If you know how to adjust you throttle cables then my preferred method it to get the nuts loose and cables tight enough to where the throttle feel good with no slop and then start up the bike.  Make sure to turn the bars to full steering lock both left and right, turning the bars will cause the cables to tighten ever so slightly so if you hear you rmps go up at all then back off the cable tension a half a turn and try turn the bars again.  If its all go bar lock to bar lock then tighten the adjuster nuts and test the steering again for good measure.  Now go out and enjoy a crisper throttle response.  

 

A sloppy throttle can lead riders to complain about abrupt initial throttle input because of muscle memory and point of reference inputs.  A rider closes the throttle to it's stop, it a solid feeling you no well.  Then the rider starts to turn the throttle to feed in a little gas but for the first couple degrees of rotation nothing happens.  The bike is now scrubbing even more speed or if you're mid corner it's falling into the corner further in this moment of throttle hesitation.  You start turning the throttle sightly faster to make up for the delay and suddenly at 10 degs of rotation you get a jolt of power because you're now turn the throttle twice as fast as when you first started the input.  I'm not claiming this is the actual reason for the snatchy throttles you guys all complain about before re-flashing the ecu but I believe that slight change in rider input can exaggerate the problem.

 

NOTE  that some riders prefer some throttle slop and on dirt bikes a little slop can keep you from accidentally giving it gas when braking hard over super rough braking ruts.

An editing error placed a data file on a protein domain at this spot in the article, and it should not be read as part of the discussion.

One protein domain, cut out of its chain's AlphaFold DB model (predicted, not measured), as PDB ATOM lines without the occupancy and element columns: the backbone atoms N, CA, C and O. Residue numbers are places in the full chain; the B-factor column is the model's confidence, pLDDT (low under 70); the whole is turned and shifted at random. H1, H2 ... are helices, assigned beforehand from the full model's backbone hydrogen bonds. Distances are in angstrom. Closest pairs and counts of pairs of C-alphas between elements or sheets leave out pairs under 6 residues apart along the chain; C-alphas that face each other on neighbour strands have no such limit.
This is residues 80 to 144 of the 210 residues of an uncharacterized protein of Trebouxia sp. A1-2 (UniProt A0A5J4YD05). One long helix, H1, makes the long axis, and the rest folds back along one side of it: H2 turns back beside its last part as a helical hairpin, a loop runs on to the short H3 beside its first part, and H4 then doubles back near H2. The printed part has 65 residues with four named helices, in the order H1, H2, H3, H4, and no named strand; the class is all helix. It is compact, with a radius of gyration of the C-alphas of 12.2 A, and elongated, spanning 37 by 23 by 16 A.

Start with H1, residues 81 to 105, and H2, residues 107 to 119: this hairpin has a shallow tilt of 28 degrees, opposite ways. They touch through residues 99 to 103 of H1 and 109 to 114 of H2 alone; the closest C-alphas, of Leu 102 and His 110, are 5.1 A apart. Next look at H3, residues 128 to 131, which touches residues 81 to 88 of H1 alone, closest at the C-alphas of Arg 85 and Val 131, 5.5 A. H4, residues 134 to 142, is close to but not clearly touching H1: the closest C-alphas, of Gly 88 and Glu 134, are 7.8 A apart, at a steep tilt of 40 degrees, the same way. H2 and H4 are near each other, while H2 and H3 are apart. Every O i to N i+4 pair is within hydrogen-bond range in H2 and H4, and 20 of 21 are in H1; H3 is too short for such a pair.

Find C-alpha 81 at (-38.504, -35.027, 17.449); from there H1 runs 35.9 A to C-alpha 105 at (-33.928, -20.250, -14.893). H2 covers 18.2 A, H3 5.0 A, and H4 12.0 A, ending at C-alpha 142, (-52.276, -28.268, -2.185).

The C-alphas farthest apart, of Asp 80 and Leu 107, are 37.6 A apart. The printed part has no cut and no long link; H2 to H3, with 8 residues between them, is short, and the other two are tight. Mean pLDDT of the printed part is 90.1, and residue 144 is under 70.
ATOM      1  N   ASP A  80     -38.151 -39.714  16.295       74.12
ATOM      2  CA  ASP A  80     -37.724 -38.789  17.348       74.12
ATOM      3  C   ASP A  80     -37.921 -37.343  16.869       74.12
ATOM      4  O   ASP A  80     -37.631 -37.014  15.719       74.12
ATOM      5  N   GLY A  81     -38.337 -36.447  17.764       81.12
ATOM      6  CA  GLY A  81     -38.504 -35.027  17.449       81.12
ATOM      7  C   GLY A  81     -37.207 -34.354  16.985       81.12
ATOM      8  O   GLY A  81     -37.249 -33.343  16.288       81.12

It pairs nicely with the R6 throttle tube, imho.

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r1limited

Once when I had sever throttle slop.... Never mind it was a one date deal anyway

 

Great info, pet peave of mine or should I say kinda anal about that too ;)

 

Edited by r1limited
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AlbatrossCafe

I don't race/track but I can't stand throttle slop. Right from factory, I took most of that out. I like having that instant response.

Edited by AlbatrossCafe
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zombiphone

Throttle cable maintenance it one of those things that I never really thought about.... up until I let a friend race my 250, and they came back in the crash truck with a snapped cable

 

Live and learn?

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RojoRacing
53 minutes ago, zombiphone said:

Throttle cable maintenance it one of those things that I never really thought about.... up until I let a friend race my 250, and they came back in the crash truck with a snapped cable

 

Live and learn?

🤦‍♂️

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sorkyah
On 11/14/2018 at 9:40 AM, zombiphone said:

Throttle cable maintenance it one of those things that I never really thought about.... up until I let a friend race my 250, and they came back in the crash truck with a snapped cable

 

Live and learn?

of all people zombi
sheesh.... :P

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zombiphone
11 minutes ago, sorkyah said:

of all people zombi
sheesh.... :P

Racing is expensive. If I fixed things BEFORE they reached catastrophic failure, I'd never be able to afford it!

 

 

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sorkyah
15 minutes ago, zombiphone said:

Racing is expensive. If I fixed things BEFORE they reached catastrophic failure, I'd never be able to afford it!

 

 

too true.... too true